Annabelle suddenly gets up to leave. Bluebeard uses the scarf she gave him to corral her around the neck and force her back onto the bed where he strangles her. An anguished Bluebeard utters a painful cry as Annabelle’s life slips away and the image in the photo comes alive. In an act of necrophilia, he penetrates her in a confusion of desire, rejection, and revenge.
Metaphorically, Bluebeard has killed off part of himself. Disconsolate, he sits outside the bedroom on the porch. A blank stare covers his face.
Walter peeps in the bedroom and asks, “Do you need help with this?” Bluebeard nods.
This episode is Jac Avila’s acting at its finest.
Barbazul first kills because he is rebuffed by someone he truly loves or thinks he does. Cleansed of the shame of rejection, he will degenerate into a sadist who, in his own contradictory way, is looking for redemption. He is sorting through the layers of his shadow, reducing himself to his once naïve, child-like state that lives within him, thus his attraction to the barefooted Soledad. By the way, Bluebeard’s final intended victim, her sister Ana, is barely out of childhood at eighteen.
From Annabelle to Ana, the women get progressively younger. Notice Ana is a take down of Annabelle, as if the extra letters in her name are parts of Bluebeard’s personality he will snuff out.
It’s not quite that simple, of course. Bluebeard’s women are a menagerie of dresses on a rack, victims of his fantasies that yield their lives to a wealthy man’s search for his soul.
Amy Hesketh brings Bluebeard’s sadism to fruition step-by-step through cleverly constructed glimpses into his emerging psychological brutality. As he passes from one woman to the next, Bluebeard’s sex acts become increasingly rape-like with hard, violent thrusting.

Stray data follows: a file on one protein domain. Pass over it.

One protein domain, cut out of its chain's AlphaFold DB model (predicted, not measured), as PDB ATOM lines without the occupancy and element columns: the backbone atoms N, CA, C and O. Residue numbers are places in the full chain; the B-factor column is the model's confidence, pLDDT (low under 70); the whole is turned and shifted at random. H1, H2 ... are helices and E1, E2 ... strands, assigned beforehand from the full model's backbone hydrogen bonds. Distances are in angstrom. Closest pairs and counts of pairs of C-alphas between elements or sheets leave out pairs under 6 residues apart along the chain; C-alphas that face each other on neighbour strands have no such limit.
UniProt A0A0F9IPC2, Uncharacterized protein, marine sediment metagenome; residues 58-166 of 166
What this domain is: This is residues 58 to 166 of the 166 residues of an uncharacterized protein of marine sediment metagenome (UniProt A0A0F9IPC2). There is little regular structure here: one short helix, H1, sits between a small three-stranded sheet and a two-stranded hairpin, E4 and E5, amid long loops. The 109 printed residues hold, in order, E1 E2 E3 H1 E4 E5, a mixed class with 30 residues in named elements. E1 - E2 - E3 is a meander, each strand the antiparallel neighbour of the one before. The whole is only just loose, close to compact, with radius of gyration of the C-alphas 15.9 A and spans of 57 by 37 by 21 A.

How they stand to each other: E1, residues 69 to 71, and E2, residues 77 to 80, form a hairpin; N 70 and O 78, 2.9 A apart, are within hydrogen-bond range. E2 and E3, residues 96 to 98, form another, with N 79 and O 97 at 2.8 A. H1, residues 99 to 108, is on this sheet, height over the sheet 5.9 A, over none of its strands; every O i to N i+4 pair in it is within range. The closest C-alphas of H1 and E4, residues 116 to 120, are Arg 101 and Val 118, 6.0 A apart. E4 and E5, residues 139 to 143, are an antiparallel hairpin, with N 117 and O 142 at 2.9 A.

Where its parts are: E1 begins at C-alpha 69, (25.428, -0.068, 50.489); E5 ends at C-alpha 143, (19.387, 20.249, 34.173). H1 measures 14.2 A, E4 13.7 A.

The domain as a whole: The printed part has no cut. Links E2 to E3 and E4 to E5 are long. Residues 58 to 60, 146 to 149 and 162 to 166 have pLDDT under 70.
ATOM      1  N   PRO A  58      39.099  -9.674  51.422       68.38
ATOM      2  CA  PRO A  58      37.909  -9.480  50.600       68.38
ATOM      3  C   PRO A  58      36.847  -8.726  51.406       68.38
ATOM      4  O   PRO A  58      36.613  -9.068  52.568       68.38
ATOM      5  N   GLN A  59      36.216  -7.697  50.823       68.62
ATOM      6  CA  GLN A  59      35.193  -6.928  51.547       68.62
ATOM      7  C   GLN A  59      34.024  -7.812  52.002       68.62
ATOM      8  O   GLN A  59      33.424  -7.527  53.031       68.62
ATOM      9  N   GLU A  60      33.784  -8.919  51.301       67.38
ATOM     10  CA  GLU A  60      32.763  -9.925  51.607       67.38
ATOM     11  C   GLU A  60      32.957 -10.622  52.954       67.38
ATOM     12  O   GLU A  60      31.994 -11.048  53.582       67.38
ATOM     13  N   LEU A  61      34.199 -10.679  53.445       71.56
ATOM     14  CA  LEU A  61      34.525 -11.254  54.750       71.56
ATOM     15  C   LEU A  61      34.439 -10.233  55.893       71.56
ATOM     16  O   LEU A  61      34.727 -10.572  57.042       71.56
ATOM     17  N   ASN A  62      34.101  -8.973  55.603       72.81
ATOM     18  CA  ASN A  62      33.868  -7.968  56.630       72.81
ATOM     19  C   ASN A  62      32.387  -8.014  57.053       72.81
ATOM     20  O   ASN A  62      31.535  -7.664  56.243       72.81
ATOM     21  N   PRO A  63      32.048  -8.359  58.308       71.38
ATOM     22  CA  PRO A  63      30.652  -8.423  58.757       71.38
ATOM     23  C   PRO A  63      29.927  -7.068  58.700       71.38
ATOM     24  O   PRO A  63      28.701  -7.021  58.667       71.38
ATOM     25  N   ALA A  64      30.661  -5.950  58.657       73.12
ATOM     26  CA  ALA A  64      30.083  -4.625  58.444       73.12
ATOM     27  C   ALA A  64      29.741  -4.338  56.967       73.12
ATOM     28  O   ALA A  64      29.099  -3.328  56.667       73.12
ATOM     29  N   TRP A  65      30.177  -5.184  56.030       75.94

Only Jane seems to enjoy that scenario. She initiates Bluebeard to her kinkiness and takes everything a step further when the whip orchestrates the sex.
But first we have two brief stopovers: gore with Maga and a crucifixion of sorts with Agata.
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Before we get the final part of this review, here is an interesting note about making Barbazul.
In a recent correspondence, Jac Avila told me, “The hacienda in Barbazul is in a valley, near La Paz, known as Chivisivi. It is still to this day used to make wine and vinegar. It’s an active vineyard. For Amy it was very important that the place gave some of the mood of the characters. In Barbazul each woman has a different color in the decor of the place and the way they dress and so on. Barbazul is very particular about that.”
To get an impression of the plantation’s magnificence, here it is.
And like every good director, Amy Hesketh strives to capture the perfect scene.